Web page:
Corinne Kentor may be coming of age in the iPad and Kindle era, but she feels most at home surrounded by books. The more classic the volumes, the better. It’s “Candide” and “Don Quixote” that thrill this New Community Jewish High School (NCJHS) senior, who lights up when she discusses the works of Shakespeare or the Brontë sisters.
“I wrote my college essay on why our house is like a library,” said Kentor, 17, who will leave her Bell Canyon abode this fall to study English literature at Yale University. “There’s a stocked section for each kind of literature.”
Kentor also traced her literary passion to influential teachers in San Fernando Valley public schools, including Round Meadow Elementary School librarian Carole Farhit. “She was this tiny woman, but with a deep, raspy English-accented voice—it was perfect for storytelling. I used to have lunch with her in the library.”
In her years at NCJHS, Kentor immersed herself in languages, achieving fluency in Spanish and studying Hebrew. At Yale, she said, she plans to continue her Hebrew studies and explore Arabic. She’s dabbled in English poetry and even attempted a novel as part of a “NaNo-WriMo” project—for National Novel Writing Month, in November. Spanish teacher Raquel Safdie and AP English teacher Michelle Lindner have called Kentor’s writing university-level work.
“I want to be an English professor someday,” Kentor said. “I also really want to be an author—I feel most at home in prose.” The senior honed her editing and coaching skills this school year by shepherding the young school’s first newspaper, The Prowler. She and her co-editor, Jason Tinero, helped boost the paper’s staff to 17 students and published five issues—all on extracurricular time.
“I’m really, really proud,” Kentor said. “The quality of the writing has changed and developed so much. I feel proud every time I get to hand out the paper—it reflects the spirit of the school.”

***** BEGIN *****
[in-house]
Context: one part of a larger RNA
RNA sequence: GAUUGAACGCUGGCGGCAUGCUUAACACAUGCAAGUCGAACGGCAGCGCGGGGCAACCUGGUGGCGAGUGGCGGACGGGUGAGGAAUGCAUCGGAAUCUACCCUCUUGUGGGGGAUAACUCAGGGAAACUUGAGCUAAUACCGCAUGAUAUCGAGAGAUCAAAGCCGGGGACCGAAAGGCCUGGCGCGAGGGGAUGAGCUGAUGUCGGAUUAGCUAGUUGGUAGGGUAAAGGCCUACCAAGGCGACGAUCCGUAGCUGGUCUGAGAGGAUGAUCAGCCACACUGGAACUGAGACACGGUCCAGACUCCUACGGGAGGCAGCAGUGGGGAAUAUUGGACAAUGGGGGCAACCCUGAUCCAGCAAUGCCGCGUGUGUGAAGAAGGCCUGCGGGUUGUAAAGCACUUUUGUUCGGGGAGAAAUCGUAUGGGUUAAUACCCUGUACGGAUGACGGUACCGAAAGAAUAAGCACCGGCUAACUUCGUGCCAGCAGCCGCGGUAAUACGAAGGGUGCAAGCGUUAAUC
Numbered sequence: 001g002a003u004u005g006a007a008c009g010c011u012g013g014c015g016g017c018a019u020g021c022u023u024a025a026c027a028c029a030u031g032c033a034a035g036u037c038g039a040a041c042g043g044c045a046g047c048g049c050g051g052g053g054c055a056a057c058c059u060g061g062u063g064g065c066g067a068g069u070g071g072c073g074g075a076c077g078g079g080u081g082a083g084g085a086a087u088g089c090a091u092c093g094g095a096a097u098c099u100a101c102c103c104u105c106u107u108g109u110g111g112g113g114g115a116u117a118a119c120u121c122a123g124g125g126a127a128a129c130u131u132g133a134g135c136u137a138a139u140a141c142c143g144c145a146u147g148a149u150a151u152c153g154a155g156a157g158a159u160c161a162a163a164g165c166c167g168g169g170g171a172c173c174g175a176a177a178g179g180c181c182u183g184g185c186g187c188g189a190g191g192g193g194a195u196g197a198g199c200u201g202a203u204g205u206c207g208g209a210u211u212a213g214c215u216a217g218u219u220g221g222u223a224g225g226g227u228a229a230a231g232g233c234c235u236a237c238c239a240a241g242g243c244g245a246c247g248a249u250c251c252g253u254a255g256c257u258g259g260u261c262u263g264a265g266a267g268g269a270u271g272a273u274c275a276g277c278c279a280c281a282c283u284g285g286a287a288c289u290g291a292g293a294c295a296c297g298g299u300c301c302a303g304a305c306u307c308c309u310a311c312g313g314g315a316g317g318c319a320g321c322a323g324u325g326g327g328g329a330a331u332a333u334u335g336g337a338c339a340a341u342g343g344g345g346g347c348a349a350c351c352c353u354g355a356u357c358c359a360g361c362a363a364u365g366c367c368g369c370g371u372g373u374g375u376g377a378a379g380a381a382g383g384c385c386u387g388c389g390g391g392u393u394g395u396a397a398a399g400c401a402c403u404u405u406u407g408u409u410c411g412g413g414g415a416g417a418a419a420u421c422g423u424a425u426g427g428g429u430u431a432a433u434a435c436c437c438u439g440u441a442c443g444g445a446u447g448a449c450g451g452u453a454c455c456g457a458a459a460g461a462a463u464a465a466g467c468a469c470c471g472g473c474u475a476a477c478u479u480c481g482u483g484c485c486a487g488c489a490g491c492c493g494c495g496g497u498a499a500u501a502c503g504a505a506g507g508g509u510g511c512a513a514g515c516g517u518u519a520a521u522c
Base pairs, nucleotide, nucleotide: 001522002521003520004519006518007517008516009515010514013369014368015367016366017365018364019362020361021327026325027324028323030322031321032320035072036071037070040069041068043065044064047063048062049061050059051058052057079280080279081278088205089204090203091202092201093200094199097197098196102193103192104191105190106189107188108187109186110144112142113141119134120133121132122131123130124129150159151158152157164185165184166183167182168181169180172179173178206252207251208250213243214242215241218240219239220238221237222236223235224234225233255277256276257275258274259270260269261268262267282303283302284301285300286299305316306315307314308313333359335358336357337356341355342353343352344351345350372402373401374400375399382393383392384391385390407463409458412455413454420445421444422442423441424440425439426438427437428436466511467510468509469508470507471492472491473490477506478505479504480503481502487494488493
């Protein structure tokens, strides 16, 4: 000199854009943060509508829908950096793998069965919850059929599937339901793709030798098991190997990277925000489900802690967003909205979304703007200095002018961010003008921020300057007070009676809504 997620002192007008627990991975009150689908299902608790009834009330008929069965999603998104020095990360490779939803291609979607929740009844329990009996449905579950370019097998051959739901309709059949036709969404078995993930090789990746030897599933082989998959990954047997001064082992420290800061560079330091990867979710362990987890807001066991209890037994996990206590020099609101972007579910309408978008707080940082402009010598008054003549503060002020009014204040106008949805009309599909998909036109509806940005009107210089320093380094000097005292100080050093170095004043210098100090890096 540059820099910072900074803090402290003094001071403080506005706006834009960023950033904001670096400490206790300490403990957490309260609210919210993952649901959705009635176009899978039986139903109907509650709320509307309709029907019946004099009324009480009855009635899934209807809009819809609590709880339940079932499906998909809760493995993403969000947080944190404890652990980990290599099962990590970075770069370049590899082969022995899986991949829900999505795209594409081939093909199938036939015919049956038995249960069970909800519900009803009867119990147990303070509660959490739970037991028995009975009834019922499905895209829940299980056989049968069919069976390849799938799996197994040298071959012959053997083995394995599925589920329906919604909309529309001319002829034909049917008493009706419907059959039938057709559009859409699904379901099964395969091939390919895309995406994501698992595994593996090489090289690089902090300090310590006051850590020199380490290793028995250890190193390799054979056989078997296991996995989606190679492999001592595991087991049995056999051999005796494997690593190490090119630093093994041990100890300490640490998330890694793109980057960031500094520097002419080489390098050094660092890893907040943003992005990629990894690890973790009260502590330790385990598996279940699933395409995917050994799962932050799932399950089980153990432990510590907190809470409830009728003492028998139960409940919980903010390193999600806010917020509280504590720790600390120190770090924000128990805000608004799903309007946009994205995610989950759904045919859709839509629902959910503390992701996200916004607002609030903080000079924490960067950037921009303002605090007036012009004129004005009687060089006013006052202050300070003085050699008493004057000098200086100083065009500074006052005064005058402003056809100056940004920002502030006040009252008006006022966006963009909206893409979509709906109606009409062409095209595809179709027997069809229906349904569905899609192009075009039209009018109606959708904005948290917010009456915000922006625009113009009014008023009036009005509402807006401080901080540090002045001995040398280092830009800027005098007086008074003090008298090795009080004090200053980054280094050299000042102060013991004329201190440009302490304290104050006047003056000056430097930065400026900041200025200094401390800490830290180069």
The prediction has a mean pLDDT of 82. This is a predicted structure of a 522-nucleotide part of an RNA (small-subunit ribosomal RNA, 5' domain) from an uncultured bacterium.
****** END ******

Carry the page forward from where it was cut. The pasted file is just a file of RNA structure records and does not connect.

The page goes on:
Kentor, who chose between Stanford University and Yale, credits her stellar grades to a deep love of school, “which I know is not that normal.” Never a procrastinator, she learned time management in elementary school when she balanced long practice hours for rhythmic gymnastics with homework.
An injury in eighth grade ended her gymnastics career but led Kentor to another graceful passion: yoga. “It gave me the physical stimulation without the competitiveness, which I hate.” She recently earned her teaching certification and started leading Hatha/Vinyasa flow groups at InnerPower Yoga in Woodland Hills. Kentor said she’s eager to join the “Yogis at Yale” group and continue teaching. “Yoga gives me a community wherever I go.”
And what’s a bookworm to do with her last West Coast summer? Her very creative family, including mom Adrienne, dad Eric and older sister Nikki—an intern with local circus troupe Dream World Cirque—are planning a trip to the Oregon Shakespeare Festival. To family and friends, Kentor may then quote the Bard: “Good night, good night! Parting is such sweet sorrow.”
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